Marriage issue pits many GOP gays against Bush

President's endorsement of amendment angers many

`a call to arms'

February 29, 2004|By Johanna Neuman | Johanna Neuman,LOS ANGELES TIMES

WASHINGTON - Angered by President Bush's endorsement of a constitutional amendment defining marriage as solely the union of a man and a woman, gay conservatives are laying the groundwork for a campaign against the proposal in swing states, such as Missouri, New Hampshire, New Mexico and Ohio, that are critical to the president's re-election.

Log Cabin Republicans, the largest GOP organization on gay issues, is exploring options from grass-roots voter mobilization efforts to television and radio ads - all designed to persuade fellow conservatives, as well as moderates and independents, that the White House is "playing politics" with the Constitution.

"A constitutional amendment is a call to arms for gay conservatives," said Patrick Guerriero, executive director of the group, which is planning its annual convention in Palm Springs, Calif., in April. "A lot of gay conservatives who have been extraordinarily loyal will not remain silent. This is a breach."

In the past few months, Guerriero has visited Missouri and Ohio to assess the political climate and talk to activists. In the past year he has traveled to 26 states and 87 cities to prepare for the largest presence ever of gay conservatives and their allies at the Republican National Convention, which will be in New York this year.

He said that since Bush's announcement Tuesday embracing the amendment proposed by Rep. Marilyn N. Musgrave, a Colorado Republican, anger among gay conservatives is boiling over.

"The feeling is, if you want a cultural war, you'll get it," he said last week. "We don't want history to record that we stood silent when our president and our party tried to write discrimination into the U.S. Constitution."

Some gay conservatives who work in the Bush administration or who hold political office say they feel betrayed and believe the White House has miscalculated the political fallout.

Recalling the 2000 campaign, when Bush met with gay activists and vice presidential candidate Dick Cheney - whose daughter is a lesbian - talked of leaving this issue to the states, some gay Republicans are vowing to vote Democratic, while others are pledging to stay in the party and fight.

For the White House, the issue of same-sex marriage is a dicey political issue, pitting key constituencies - evangelical Christians and social conservatives - against an activist group of gay Republicans and their allies. In exit polls from the 2000 election, about 4 million Americans identified themselves as gay or lesbian; of those, about a quarter said they voted for Bush. Gay Republicans say, however, that it is not only their support Bush is risking, but that of their families, friends and like-minded conservatives.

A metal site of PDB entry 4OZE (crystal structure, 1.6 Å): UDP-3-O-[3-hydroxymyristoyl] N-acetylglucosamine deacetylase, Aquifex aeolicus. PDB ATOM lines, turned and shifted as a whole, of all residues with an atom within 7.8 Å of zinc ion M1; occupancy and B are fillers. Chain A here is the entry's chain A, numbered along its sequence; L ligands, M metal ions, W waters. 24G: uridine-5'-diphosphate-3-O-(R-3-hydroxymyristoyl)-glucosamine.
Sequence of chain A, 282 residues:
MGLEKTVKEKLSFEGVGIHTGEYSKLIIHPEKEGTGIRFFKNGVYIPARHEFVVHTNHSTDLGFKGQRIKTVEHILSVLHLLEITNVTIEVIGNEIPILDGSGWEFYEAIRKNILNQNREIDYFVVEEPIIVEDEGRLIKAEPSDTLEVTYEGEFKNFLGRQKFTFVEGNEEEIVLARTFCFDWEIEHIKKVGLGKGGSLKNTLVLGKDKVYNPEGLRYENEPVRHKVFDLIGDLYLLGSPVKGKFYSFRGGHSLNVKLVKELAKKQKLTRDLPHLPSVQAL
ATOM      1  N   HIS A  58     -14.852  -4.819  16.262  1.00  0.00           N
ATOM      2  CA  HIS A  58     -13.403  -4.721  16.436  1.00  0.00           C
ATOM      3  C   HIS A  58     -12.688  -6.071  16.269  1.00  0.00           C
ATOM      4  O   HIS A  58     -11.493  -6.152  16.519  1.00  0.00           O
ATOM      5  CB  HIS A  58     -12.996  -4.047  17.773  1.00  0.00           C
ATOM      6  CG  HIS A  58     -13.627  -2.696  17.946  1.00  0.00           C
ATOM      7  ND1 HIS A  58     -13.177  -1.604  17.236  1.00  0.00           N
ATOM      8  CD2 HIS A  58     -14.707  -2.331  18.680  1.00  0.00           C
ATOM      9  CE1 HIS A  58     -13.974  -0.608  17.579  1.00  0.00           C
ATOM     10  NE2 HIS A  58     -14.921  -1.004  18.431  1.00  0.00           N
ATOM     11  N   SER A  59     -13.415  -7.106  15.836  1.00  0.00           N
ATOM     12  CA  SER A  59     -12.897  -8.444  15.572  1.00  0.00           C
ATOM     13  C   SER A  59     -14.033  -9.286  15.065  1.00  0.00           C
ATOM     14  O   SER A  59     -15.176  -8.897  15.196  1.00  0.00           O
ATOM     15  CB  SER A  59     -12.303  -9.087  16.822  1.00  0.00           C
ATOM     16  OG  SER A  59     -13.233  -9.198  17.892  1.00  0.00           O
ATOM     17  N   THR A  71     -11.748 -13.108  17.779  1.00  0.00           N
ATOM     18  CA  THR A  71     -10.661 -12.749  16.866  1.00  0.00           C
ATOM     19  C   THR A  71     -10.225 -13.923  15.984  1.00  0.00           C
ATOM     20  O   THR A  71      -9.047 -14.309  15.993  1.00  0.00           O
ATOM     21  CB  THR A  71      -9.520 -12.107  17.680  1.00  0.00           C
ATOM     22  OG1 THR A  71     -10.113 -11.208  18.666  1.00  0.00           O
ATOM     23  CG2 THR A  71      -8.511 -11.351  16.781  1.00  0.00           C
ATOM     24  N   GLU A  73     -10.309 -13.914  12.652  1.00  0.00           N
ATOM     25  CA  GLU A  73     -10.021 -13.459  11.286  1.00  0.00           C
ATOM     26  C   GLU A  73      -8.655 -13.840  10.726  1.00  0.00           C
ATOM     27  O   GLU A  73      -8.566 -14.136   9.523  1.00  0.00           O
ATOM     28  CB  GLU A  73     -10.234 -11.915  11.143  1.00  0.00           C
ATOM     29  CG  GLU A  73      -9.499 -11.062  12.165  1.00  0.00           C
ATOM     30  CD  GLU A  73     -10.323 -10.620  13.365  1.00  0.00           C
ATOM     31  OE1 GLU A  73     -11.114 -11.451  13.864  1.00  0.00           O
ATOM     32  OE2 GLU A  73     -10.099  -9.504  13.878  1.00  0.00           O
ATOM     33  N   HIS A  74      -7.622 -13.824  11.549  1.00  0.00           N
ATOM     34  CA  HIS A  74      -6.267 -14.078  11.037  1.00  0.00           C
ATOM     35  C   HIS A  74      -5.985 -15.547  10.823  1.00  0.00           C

"The day word came out that he was going to support a constitutional amendment, my phone was ringing off the hook, with straight Republican friends saying, `He just lost my vote,'" said Rebecca Maestri, a lesbian activist who works on Iraqi redevelopment issues for the U.S. Agency for International Development.

Until now, many gay Republicans had expressed satisfaction with Bush's performance. On taking office in 2001, Bush did not rescind several executive orders issued by President Bill Clinton, including one that bars employment discrimination against gays and lesbians in the federal government, despite pressure from social conservatives. He appointed gays and lesbians to several prominent and many midlevel positions in his administration. And he talked of "compassionate conservatism" - which included a more tolerant approach to gay issues.

But since the Supreme Court overturned a Texas sodomy law in November, evangelical Christians have been pressing the administration to intervene. In his State of the Union address in January, Bush vowed to "defend the sanctity of marriage" against judges who "insist on forcing their arbitrary will upon the people."

That speech was the final straw for Carl Schmid, a Washington consultant who in 2000 helped Bush beat back a strong primary challenge by Sen. John McCain, an Arizona Republican, among gay voters.

"I will vote for him, but I cannot vocally support him," said Schmid, who said he told Bush-Cheney '04 Campaign Chairman Marc Racicot this month that the White House was going to be on "the wrong side of history. America has changed. I don't know why he's so beholden to a minority."

Part of the lament for many gay and lesbian conservatives is that they support Bush on most policy issues. "Most of us are Republicans for economic and ideological reasons," said Steve Gunderson, a former congressman from Wisconsin who now heads the Washington office of the Greystone Group, a communications and consulting firm.

"What the president failed to do is recognize that there is real discrimination and real problems for those of us in long-term relationships."

The Los Angeles Times is a Tribune Publishing newspaper.

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